Architects: PII 2022 Review and Forecast

Insight

Published

10 November 2022

When forecasting what lies ahead, it is useful to start by reflecting on what we have seen over the past two years, with Professional Indemnity Insurance (PII) for professional services firms being firmly under the microscope.

The economic disruption caused by Covid-19 and the concerns from Insurers around their exposure to Cladding and Fire Safety losses, created a “perfect storm” for architectural firms purchasing PII. The “hard” PII market has been as challenging as any seen in the last 30 years which has created the following issues:

  • Insurers demanding far more information (both in quantity and detail) than in previous years particularly on ‘High Risk’ work.
  • Slow turnaround times from Insurers, but there are signs of improvement now that new working patterns are more established.
  • Insurers desire to significantly increase rates, particularly on excess layers.
  • Less discretion available to frontline underwriters with referral and peer reviews required.
  • Insurers reducing their capacity to manage their exposure.
  • Full or partial Fire Safety & Cladding exclusions.
  • Change to basis of indemnity for fire safety to a single aggregate limit and its effect on past and future contractual obligations.

Capacity and appetite

There is still a level of uncertainty for insurers as we move past the pandemic and settle into life post-Brexit and, with the talk of a recession looming, there is a heightened level of risk because of the effect on supply chains and the cumulative effect on construction price inflation, which is rising at the fastest rate in a generation.

Both the Architects Registration Board (ARB) and the Royal Institute of British Architects (RIBA) have undertaken consultations in 2022 to address rising concerns in the community on the availability and cost of PII.

The ARB has recently issued new draft guidance on the insurance arrangements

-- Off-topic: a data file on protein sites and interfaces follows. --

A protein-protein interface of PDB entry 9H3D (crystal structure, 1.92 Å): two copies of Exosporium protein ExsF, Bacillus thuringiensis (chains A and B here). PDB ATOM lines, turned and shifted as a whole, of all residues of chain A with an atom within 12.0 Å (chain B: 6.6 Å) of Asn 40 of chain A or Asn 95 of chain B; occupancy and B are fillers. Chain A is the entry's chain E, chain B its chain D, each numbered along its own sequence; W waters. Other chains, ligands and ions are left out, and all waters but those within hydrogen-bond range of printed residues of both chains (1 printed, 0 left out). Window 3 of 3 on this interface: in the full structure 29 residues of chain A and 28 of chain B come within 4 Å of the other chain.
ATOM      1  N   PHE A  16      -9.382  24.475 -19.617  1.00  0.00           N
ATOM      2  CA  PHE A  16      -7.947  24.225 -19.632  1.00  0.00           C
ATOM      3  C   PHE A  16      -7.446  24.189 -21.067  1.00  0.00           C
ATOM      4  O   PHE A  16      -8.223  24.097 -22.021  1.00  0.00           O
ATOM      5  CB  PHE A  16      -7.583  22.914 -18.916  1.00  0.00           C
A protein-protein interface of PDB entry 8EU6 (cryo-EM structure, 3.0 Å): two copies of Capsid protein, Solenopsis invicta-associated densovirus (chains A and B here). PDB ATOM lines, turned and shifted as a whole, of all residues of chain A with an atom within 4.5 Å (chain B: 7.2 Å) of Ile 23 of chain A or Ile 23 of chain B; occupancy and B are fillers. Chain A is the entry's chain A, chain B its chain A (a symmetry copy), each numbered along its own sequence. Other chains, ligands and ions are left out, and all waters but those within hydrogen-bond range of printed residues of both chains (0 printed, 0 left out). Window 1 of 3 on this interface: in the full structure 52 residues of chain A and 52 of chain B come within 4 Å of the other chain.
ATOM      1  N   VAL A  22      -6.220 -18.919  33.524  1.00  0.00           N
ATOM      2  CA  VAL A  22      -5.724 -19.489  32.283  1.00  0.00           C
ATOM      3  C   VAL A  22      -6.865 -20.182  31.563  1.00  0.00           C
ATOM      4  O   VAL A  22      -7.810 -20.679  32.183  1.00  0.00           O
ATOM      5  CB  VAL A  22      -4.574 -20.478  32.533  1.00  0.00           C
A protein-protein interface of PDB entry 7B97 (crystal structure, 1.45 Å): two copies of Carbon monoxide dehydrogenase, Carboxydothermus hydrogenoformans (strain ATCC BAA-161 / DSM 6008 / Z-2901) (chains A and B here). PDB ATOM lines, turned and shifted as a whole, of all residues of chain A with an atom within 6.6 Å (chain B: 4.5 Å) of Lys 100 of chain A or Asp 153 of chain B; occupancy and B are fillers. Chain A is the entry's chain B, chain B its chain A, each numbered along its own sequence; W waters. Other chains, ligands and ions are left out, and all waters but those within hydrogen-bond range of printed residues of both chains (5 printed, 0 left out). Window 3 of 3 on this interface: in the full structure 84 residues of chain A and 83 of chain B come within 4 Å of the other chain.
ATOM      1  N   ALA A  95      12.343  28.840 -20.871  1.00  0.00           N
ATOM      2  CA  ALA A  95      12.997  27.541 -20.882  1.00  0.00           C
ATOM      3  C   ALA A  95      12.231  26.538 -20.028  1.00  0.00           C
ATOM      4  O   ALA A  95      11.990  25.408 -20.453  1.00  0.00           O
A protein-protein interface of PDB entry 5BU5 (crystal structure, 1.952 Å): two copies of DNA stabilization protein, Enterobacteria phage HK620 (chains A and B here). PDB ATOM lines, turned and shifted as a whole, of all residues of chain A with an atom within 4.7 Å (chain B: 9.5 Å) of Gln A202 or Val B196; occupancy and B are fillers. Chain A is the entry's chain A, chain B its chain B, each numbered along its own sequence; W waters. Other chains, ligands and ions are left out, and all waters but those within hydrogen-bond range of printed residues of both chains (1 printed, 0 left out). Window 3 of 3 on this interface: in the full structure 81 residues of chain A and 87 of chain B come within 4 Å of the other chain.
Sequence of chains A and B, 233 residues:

architects are expected to have in place to remain compliant with the Code of Conduct and Howden is working very hard to encourage new capacity and increase appetite amongst insurers for new business.

Where to focus your attention

It is always an advantage to know the risk issues on your insurers’ radar at renewal. These change over time and can be driven by a range of factors including recent claims activity, concern about emerging risks, regulatory changes following the Building Safety Act 2022, or the general economic environment and its potential impact on the profession.

At Howden we are always keen to highlight issues that are under the spotlight, so that our clients have an opportunity to consider what work they might need to do in advance of renewal to “get their house in order”.

Some insurers are more sensitive to particular issues than others. If you know what the concerns might be for your PII insurer, you can then prioritise where to invest the time and resource needed to address these issues. Below we outline some key areas for firms to consider in advance of their next PII renewal.

Building Safety Act

Fire Safety in buildings has been in the spotlight since the Grenfell tragedy and continues to be a big concern for insurers.